Exploring Cryosphere Seasonal Thaw and Energy Budget
Students analyze two North Pole orthographic data visualizations produced from soil moisture data. After describing trends in the seasonal thaw of land surfaces, students demonstrate their understanding of Earth’s energy budget by explaining relationships and make predictions about the dataset.
Soil moisture data was evaluated at Earth’s most northern region. The data from NASA's Soil Moisture Active Passive (SMAP) observatory is used to classify the Earth’s surface as frozen or solid. As liquid water freezes in soil, the water molecules become bound in a crystalline lattice, which changes how the incoming radar energy from SMAP interacts with Earth's surface, compared to soil containing freely oriented liquid water molecules. As a result, these data products reveal the freeze-thaw patterns of surface soils in the region of interest.
Getting Oriented: Use the map projections below to develop the necessary spatial orientation used with this dataset.
Analzing the Dataset: Below are the freeze-thaw data visualizations that have been created from soil moisture data collected from NASA's Soil Moisture Active Passive (SMAP) observatory. Use these data to answer the questions below to explore connections to Earth’s energy budget. Check with your instructor on how to submit your answers.
- Describe patterns and trends in data.
- Identify the range of latitudes (between ____oN and ___oN) that have experienced the greatest amount of change in land surface conditions during the time of study.
- On one of the lines of latitudes you identified above find the following:
- The land surface conditions at (____oN and ___oE/W) changed from being frozen to thawed between April 1, 2015 and April 15, 2015.
- The land surface conditions at (____oN and ___oE/W) remains frozen between April 1, 2015 and April 15, 2015.
- Explain patterns and trends that connect the data to Earth’s energy budget.
- Explain why there is a relationship between the latitudinal trend of thawing surface soils and the seasonal change in the solar radiation received at the Earth’s surface.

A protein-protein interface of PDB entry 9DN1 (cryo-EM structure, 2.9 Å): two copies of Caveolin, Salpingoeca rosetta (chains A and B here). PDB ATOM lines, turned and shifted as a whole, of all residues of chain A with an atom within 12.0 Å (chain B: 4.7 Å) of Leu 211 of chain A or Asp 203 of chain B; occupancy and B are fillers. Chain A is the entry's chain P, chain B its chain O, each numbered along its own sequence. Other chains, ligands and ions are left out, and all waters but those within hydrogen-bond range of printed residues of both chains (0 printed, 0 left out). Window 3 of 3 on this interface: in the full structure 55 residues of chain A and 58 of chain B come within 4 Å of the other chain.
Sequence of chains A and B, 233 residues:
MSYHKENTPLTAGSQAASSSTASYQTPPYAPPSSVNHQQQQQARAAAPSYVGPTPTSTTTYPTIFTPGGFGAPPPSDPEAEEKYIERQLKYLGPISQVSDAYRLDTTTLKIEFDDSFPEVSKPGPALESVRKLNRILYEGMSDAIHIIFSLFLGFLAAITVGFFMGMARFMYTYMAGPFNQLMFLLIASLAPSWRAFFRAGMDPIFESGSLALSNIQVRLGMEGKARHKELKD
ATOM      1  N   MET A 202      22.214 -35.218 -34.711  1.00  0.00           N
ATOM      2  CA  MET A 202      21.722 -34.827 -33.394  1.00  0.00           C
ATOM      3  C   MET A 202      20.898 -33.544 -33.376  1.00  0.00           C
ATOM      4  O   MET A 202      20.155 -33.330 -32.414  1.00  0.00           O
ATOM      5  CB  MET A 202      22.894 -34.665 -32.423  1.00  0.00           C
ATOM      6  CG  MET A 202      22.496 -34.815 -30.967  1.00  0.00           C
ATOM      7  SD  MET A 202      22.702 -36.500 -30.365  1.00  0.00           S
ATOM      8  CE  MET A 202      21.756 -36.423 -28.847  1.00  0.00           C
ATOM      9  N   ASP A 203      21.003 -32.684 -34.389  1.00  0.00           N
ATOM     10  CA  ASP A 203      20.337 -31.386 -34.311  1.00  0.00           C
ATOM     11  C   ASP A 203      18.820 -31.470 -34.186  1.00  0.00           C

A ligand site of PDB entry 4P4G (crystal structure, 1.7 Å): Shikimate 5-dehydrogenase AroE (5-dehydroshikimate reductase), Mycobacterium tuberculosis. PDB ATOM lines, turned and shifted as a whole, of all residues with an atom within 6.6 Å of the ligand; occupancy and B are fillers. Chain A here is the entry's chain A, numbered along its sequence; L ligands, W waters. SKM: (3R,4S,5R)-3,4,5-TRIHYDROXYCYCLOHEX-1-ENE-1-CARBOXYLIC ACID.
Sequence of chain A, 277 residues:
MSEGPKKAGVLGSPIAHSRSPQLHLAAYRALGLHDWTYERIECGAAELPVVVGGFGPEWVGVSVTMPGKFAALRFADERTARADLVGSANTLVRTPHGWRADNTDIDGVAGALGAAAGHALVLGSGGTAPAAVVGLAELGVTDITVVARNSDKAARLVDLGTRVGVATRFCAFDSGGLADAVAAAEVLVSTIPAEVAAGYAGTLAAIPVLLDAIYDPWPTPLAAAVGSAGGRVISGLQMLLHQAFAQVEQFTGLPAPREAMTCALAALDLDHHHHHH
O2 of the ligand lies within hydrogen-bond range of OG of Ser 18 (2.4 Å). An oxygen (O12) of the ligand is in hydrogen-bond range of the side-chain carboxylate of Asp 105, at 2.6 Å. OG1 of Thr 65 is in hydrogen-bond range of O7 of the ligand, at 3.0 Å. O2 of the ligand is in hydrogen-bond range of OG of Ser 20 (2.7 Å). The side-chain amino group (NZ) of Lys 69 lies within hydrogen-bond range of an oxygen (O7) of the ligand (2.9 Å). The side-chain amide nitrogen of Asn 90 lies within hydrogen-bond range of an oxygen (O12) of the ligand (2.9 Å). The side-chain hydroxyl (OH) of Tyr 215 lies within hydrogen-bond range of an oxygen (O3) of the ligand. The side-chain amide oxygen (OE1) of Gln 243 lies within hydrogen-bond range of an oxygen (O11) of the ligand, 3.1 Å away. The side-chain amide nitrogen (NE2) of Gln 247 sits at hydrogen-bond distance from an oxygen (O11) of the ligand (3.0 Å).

- The Arctic region has a vast amount of mountainous terrain. Explain why the northern side of a mountain thaws later in the season than the southern side in these northernmost regions.
- Make predictions about Earth’s energy budget:
- Predict how the dataset will change if the freeze-thaw data was retrieved between May 1st and May 15th of the same year. Explain your reasoning.
- Predict how an extended thawing season in the Arctic may impact Earth’s energy budget. Explain your prediction.
- As liquid water freezes in soil, the water molecules become bound in a crystalline lattice, which changes how the incoming radar energy from SMAP interacts with Earth's surface, compared to soil containing freely oriented liquid water molecules.
- Note that permanently ice covered land surfaces such as Greenland are not part of this dataset.
- As noted by NASA/JPL, that the original data interpretation acknowledged The SMAP radar measurements indicate frozen soil conditions for some regions near the southern edge of the maps (in the United States and Eurasia), even though these regions are now thawed. This is a result of the influence of other characteristics of the land surface, such as soil moisture, on the radar signal.
Mini-Lesson Implementation Notes:
This mini-lesson requires that students have prior knowledge /understanding of the following:
- Use of latitude and longitude
- Reason for Earth’s seasons
- A prior introduction to Earth’s energy budget
- It may be helpful to clarify the expectations with students in terms of what it means to explain a relationship between variables which is required in the ”Exploratory Data Analysis”. In addition, you may need to rephrase or explain the ”Predictive Data Analysis” questions if students are unfamiliar with extending data interpretation beyond the dataset provided.
- If using this activity as a “warm-up”, use this dataset over three separate class periods and separate the analysis questions over the three days. Since they increase in level of difficulty, this allows students the opportunity to reinforce the descriptive and exploration analysis.
Teachers, these mini lessons/student activities are perfect "warm up" tasks that can be used as a hook, bell ringer, exit slip, etc. They take less than a class period to complete. Learn more on the "My NASA Data What are Mini Lessons?" page.
Teachers who are interested in receiving the answer key, please complete the Teacher Key Request and Verification Form. We verify that requestors are teachers prior to sending access to the answer keys as we’ve had many students try to pass as teachers to gain access.
Supported NGSS Performance Expectations
- MS-ESS2-2: Construct an explanation based on evidence for how geoscience processes have changed Earth's surface at varying time and spatial scales.
- HS-ESS2-6: Develop a quantitative model to describe the cycling of carbon among the hydrosphere, atmosphere, geosphere, and biosphere.
- HS-ESS2-2: Analyze geoscience data to make the claim that one change to Earth's surface can create feedbacks that cause changes to other Earth systems.